The Unique Flower Auction at Aalsmeer

Jan 6, 2016 2 comments

The Aalsmeer Flower Auction or Bloemenveiling Aalsmeer in Dutch, takes place in the town of Aalsmeer in North Holland near Amsterdam Schiphol Airport, and is by far the busiest and largest floral market in the world. Everyday 20 million flowers arrive here from all over the world. Whilst a large majority of the flowers sold here are from the Netherlands, many come from far off places like Ecuador, Colombia, Ethiopia, and Kenya. The warehouse itself, where the trading takes place, is the largest building by footprint in the world, covering 518,000 square meters or 243 acres. 

Flowers arrive the night before the auction, at around 10 PM, and are cooled and sorted during the night. The auction starts early morning. Carts of flowers are presented to the buyers, one at a time, while they bid on them. The flowers get bought and distributed almost immediately. By late afternoon, all the flowers will have moved out and the warehouse prepared for the next round.


Crates of flowers waiting to be auctioned off at Aalsmeer Flower Auction. Photo credit: CGP Grey

Flowers in Aalsmeer are sold using the infamous Dutch auction system. The price is set high and a clock starts ticking down from 100. As time falls, so does the price of the cart. The first person to make a bid gets the cart. Anyone buying too fast risks overpay, but those waiting too long for the price to drop may go home empty handed. This unique system was invented in the 17th century for selling Dutch tulip bulbs, and is based on a pricing system devised by Nobel prize winning economist William Vickrey. The ingenuity of the Dutch auction ensures that flowers are sold off quickly while extracting the highest price out of the dealer who wants the lot the most.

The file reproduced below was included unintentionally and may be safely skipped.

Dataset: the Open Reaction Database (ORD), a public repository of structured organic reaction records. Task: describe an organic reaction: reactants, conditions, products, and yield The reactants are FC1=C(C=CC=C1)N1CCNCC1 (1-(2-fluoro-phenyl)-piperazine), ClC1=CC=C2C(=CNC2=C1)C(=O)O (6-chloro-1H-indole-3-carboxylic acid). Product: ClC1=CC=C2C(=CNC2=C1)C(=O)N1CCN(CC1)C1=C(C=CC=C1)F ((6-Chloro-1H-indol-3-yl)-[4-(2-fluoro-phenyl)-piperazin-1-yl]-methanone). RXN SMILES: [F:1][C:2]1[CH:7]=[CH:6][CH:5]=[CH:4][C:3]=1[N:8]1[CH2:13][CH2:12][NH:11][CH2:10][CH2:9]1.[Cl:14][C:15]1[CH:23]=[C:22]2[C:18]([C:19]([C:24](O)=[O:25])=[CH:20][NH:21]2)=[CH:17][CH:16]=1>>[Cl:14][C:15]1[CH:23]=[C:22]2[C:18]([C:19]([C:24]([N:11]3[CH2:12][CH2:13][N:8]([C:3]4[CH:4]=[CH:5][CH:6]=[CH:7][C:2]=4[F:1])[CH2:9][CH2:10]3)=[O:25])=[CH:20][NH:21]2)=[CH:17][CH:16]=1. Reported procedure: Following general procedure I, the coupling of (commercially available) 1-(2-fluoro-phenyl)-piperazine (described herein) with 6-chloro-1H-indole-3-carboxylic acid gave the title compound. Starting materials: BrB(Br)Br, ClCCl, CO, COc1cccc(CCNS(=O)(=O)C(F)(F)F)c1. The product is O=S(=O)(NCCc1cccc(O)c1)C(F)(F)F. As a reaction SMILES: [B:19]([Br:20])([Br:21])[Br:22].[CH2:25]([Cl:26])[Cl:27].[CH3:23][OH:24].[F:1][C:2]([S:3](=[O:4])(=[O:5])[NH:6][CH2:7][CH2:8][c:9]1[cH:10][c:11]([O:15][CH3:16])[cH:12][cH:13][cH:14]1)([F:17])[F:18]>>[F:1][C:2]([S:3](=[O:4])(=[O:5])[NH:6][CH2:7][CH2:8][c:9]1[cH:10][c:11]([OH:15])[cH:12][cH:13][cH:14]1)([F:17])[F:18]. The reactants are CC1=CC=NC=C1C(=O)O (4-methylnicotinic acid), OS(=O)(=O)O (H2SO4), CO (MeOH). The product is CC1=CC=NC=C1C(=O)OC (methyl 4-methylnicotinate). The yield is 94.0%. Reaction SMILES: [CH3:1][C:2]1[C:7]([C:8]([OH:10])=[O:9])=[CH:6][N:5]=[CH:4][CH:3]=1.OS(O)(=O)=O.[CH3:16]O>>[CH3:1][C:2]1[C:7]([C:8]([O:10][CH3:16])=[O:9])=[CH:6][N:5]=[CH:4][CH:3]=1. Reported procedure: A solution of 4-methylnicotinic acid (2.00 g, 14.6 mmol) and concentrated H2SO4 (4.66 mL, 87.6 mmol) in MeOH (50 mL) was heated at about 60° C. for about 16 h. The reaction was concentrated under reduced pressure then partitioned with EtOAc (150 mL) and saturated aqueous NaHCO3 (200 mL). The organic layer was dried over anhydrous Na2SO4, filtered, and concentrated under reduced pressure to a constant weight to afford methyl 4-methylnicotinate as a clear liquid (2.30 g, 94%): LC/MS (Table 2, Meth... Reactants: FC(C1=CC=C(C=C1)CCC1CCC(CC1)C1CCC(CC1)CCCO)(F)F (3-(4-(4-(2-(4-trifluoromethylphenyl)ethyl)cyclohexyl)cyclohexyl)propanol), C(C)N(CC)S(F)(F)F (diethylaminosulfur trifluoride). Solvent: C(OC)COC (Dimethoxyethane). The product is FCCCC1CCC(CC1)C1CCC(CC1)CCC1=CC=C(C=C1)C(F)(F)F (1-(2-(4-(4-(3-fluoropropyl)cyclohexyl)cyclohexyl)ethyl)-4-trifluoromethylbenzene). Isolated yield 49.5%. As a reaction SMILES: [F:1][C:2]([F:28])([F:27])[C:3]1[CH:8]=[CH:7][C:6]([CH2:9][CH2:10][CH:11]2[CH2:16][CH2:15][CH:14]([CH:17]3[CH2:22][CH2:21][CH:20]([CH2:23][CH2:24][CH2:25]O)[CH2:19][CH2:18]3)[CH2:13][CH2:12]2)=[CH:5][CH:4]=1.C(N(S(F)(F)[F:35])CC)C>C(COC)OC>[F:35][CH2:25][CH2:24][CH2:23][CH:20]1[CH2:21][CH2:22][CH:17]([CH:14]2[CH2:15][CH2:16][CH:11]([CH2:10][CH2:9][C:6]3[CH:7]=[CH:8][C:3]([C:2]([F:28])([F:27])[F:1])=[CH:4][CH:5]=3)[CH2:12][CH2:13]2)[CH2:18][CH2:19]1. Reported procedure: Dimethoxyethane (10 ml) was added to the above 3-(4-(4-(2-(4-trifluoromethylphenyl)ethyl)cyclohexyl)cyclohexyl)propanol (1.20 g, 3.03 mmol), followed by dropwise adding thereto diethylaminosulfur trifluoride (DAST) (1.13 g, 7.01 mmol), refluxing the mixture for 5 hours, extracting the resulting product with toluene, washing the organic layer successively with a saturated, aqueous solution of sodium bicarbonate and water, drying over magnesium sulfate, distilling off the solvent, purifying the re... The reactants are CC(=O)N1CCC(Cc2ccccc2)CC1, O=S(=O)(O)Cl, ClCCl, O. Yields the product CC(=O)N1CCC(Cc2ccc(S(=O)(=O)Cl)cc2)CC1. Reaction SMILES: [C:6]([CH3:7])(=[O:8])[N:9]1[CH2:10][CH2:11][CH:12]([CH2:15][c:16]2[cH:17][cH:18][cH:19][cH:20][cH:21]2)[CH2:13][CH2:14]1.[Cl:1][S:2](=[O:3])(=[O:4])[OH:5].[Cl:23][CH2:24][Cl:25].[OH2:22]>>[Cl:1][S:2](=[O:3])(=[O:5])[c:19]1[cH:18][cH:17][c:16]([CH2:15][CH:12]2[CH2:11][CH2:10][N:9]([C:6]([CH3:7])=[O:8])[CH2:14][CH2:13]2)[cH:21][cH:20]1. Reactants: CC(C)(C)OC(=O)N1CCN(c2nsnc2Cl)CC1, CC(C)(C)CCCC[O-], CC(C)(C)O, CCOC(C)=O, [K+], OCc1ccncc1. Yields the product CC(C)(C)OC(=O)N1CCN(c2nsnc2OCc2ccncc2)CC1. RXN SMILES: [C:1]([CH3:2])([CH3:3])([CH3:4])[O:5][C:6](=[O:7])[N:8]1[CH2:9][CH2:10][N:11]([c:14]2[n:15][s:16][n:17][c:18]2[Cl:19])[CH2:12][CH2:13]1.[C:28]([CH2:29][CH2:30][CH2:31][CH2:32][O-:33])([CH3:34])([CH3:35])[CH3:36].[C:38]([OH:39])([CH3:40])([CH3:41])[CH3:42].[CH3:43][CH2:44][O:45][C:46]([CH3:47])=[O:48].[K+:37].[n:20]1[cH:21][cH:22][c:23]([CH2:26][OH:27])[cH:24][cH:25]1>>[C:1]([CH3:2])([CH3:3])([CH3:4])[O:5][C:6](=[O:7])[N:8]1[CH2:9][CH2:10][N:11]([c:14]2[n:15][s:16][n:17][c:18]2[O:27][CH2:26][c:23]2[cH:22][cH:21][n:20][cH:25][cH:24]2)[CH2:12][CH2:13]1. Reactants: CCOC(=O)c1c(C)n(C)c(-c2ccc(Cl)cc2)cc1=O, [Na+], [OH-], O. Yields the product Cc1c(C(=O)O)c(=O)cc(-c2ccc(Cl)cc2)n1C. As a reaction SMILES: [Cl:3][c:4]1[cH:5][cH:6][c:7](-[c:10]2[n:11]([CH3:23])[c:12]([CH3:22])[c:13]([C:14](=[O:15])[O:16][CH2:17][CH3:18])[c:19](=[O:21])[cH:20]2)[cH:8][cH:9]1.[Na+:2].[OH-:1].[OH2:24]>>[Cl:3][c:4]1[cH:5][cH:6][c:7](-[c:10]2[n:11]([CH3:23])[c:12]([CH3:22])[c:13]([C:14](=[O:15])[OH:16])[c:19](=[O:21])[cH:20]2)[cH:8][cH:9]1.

The bidding process can be seen on the large screens inside the auction room. Visitors are allowed but neither them nor buyers can get close to the flowers. The most interesting aspect of the Aalsmeer flower market is seeing the logistics in action, rather than admiring flowers up close. The closest one can get to the flowers are from two elevated walkways high above the busy warehouse. The actual trading can be observed through soundproof windows high above two auction rooms.


Photo credit: Rick Payette/Flickr


Photo credit: Rick Payette/Flickr


Photo credit: faungg's photos/Flickr


The auction room. Photo credit: faungg's photos/Flickr


Photo credit: faungg's photos/Flickr


An auction in progress. Photo credit: bert knottenbeld/Flickr


Photo credit: faungg's photos/Flickr


Photo credit: faungg's photos/Flickr


Photo credit: bert knottenbeld/Flickr


Photo credit: bert knottenbeld/Flickr

Sources: European Traveller / Flower Experts / Investor Words


  1. That's very interesting and I wish I should be once there at auction.

  2. That is really interesting... and I'd never heard of the Dutch auction system before. Thx for a great website.


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